A few minutes or a few hours later (I didn’t bother checking my watch), a loud bang wakes me with a start. It sounds like a gun being fired. But who would be firing a gun at this time of night? Another bang. I go outside to investigate and realize that it is not a gun, but several avocados falling from the tree above onto the corrugated tin roof.

I wake at 5:00AM and meet Reynaldo who is also ready to go to his cacao parcel. The recent rains have exacerbated what I can only image was already a mucky trail. Horses’ hooves have pummeled the ground creating a minefield of mud. The next step could be either solid or you might sink up to your shins in the grey-brown muck. Every footstep is made more difficult as the mud holds your boots firmly, releasing them with a loud pop. Of course, some of the mud still clings to your boots and it weighs down your subsequent step. Moving uphill is tedious, as I slid a few inches backwards with every step. Heading downhill is easier but no less precarious, as I slip down with all the grace of a drunk ballerina, pirouetting and jeteing to avoid falling.

After a 45 minute slog, we finally reach Reynaldo’s cacao plot, where I complete my point count. Reynaldo suggests that we stop at the cacao plot of his other brother on our way back. More data is better data, so I agree. On our way back, the dogs traveling with us start up the hillside, barking like they were possessed. Reynaldo stops and listens to the tumult. “Javelinas,” he notifies me and begins whistling to his dogs to get them to come back. Javelinas are wild pigs which generally travel in groups. Although not as big and bad as boars, they can certainly do some damage to a dog. The dogs finally return and we continue.   Once at the cacao plot, I observe a black and white hawk-eagle snatch a smaller bird (which I could not identify before its guts were torn out) and perch on the broad branch of a tree in front of us just as I set up the microphone and begin the point count. He glares ferociously and begins to eat his breakfast in front of us. I wonder if this impacted the point count as I couldn’t help but be somewhat distracted by the activity that was transpiring only about 20 or 30 meters away.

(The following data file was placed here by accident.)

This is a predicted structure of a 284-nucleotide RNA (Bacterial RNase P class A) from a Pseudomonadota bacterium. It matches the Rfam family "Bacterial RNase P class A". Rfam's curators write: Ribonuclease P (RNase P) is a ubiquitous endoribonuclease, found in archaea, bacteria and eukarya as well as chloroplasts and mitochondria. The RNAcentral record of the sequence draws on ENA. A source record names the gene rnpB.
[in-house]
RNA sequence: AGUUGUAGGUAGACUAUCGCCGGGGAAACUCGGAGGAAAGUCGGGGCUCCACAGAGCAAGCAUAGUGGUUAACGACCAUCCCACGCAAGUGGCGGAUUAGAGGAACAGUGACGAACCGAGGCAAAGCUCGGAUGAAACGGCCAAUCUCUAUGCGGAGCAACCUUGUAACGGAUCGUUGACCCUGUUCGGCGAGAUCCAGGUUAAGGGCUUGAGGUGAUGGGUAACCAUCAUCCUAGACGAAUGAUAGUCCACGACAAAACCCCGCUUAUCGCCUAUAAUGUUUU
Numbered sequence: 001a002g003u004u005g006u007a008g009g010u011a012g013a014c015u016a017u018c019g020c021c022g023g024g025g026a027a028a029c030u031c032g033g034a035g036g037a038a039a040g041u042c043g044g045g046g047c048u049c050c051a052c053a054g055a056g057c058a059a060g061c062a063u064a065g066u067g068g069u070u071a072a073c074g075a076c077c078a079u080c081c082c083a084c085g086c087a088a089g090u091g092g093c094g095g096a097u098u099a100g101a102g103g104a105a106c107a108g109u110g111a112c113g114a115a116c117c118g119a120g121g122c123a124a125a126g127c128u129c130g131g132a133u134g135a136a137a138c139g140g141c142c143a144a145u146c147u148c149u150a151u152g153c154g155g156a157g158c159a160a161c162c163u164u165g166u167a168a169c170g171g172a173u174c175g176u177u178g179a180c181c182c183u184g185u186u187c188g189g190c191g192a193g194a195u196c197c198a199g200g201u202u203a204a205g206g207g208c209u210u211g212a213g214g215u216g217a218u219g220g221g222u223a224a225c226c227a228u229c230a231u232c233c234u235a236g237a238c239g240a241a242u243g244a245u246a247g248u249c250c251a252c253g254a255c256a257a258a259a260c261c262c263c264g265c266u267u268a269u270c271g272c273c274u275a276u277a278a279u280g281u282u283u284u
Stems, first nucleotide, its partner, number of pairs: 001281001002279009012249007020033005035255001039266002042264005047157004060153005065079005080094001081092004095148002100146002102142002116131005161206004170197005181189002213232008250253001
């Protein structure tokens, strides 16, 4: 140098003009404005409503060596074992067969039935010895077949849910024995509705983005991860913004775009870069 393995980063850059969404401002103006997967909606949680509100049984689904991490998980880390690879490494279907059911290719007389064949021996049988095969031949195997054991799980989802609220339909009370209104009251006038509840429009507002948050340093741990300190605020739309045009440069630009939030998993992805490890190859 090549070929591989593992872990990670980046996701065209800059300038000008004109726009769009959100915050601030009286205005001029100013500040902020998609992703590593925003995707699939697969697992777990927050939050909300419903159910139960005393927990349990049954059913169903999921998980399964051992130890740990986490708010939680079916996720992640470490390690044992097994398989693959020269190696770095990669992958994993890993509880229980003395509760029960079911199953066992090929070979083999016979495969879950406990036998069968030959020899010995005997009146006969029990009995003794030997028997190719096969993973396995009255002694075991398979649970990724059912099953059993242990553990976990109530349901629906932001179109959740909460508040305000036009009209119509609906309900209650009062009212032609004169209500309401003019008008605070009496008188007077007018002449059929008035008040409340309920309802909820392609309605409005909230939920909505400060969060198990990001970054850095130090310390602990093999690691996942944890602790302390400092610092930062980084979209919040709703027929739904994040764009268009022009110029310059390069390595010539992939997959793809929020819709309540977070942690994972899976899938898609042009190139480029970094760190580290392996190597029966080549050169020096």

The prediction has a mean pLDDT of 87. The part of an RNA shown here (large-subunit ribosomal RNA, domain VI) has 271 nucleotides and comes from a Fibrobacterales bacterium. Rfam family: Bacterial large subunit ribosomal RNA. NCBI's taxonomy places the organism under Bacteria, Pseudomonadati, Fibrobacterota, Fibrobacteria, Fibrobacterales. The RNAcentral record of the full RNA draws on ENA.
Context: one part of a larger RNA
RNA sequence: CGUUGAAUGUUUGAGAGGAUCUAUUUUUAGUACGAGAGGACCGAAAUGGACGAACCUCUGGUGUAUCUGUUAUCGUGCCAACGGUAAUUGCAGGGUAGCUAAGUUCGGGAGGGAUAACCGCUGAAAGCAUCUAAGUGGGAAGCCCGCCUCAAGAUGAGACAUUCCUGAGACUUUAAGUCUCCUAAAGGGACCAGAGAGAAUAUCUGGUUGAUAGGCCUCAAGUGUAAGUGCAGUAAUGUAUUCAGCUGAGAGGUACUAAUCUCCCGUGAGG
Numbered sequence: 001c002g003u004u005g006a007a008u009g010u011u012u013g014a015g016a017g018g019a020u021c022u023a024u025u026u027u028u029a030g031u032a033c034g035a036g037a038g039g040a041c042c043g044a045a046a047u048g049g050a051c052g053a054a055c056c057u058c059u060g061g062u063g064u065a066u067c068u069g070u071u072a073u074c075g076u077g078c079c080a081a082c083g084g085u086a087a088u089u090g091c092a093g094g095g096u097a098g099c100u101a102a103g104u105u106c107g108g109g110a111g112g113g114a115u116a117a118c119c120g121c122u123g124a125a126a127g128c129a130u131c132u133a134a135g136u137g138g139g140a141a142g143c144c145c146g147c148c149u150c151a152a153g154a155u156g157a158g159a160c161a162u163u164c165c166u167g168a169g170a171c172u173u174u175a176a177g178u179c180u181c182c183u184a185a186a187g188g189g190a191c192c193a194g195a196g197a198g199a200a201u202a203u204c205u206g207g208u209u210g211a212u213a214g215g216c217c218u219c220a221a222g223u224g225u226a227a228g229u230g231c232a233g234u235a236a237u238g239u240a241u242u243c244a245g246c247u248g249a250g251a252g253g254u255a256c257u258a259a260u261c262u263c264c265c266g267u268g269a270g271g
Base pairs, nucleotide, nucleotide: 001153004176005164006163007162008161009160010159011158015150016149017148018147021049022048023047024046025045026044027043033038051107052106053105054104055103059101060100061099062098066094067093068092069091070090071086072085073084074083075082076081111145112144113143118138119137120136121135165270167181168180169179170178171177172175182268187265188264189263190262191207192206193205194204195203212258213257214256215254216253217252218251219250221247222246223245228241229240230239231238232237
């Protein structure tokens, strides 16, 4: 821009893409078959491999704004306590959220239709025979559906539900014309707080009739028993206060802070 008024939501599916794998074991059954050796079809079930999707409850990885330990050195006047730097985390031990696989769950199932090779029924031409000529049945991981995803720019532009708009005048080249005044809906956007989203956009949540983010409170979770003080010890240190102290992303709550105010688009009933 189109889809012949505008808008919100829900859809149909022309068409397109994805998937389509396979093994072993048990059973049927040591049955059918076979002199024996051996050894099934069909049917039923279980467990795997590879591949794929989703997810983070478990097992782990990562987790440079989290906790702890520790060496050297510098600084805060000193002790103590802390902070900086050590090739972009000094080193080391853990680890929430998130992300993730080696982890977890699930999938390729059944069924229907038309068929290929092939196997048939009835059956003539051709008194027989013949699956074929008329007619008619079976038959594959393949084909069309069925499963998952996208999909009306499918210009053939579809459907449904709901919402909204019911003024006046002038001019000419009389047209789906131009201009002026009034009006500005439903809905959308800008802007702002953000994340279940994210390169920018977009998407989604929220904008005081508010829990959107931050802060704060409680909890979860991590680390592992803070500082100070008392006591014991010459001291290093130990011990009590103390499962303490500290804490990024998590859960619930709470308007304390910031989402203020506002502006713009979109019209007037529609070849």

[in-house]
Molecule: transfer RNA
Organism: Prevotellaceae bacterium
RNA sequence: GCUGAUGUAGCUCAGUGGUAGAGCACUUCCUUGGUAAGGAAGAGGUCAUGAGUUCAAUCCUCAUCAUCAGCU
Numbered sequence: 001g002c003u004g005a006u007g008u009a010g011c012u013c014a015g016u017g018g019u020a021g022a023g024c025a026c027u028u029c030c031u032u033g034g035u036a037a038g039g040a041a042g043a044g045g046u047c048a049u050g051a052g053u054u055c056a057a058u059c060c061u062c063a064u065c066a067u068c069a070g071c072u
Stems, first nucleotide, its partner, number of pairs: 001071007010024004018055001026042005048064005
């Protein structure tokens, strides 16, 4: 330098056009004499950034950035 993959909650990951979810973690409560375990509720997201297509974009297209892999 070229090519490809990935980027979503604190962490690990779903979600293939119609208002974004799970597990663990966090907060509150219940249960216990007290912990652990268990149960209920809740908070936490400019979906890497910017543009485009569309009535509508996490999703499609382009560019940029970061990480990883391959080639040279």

I am surprised that I am also allowed to sample in Reynaldo’s second cacao plot. This one is closer to town, which almost undoubtedly impacts the bird community. I observe only about half the number of species as I did at the previous two sites between the sample location and later time.

We return to the village around 9:30. I sit down to read and relax after my morning hike. Luis and Anamaria are not up yet, so I take advantage of the relative quiet punctuated by the occasional falling avocado. Of course, the calm before the storm is but a temporary lull and the kids don’t stay down for long. They barrage me with questions until Ermilo calls me away to discuss the plan for tomorrow. There is not much variety to the meals here. It’s either beans and tortillas or tortillas and beans in some incarnation. Of course, the tortillas are always hand-made from corn ground that morning, so I have no problem with the monotony. I always find it a challenge to decide whether it is impolite to turn down seconds or whether it would be gluttonous to take them as a guest. I bear on the side of caution and say that I am full.

The heat of the day crescendos after mid-day. I sit in my chair and stare out the window at chickens scratching in the mud. Chickens in the tropics are some of the ugliest creatures I have ever seen. They are ratty and most of their feathers are gone. They accumulate a covering of dirt and mud as they scratch in the soil for insects and worms, undeterred by the impropriety of their naked bodies. It must be noted that their dinosaur ancestry becomes obvious when they lose their feathers (though I suppose the feathers shouldn’t really hide it given that most modern theories posit that most dinosaurs were feathered). The terror one feel upon being charged by a naked chicken is real.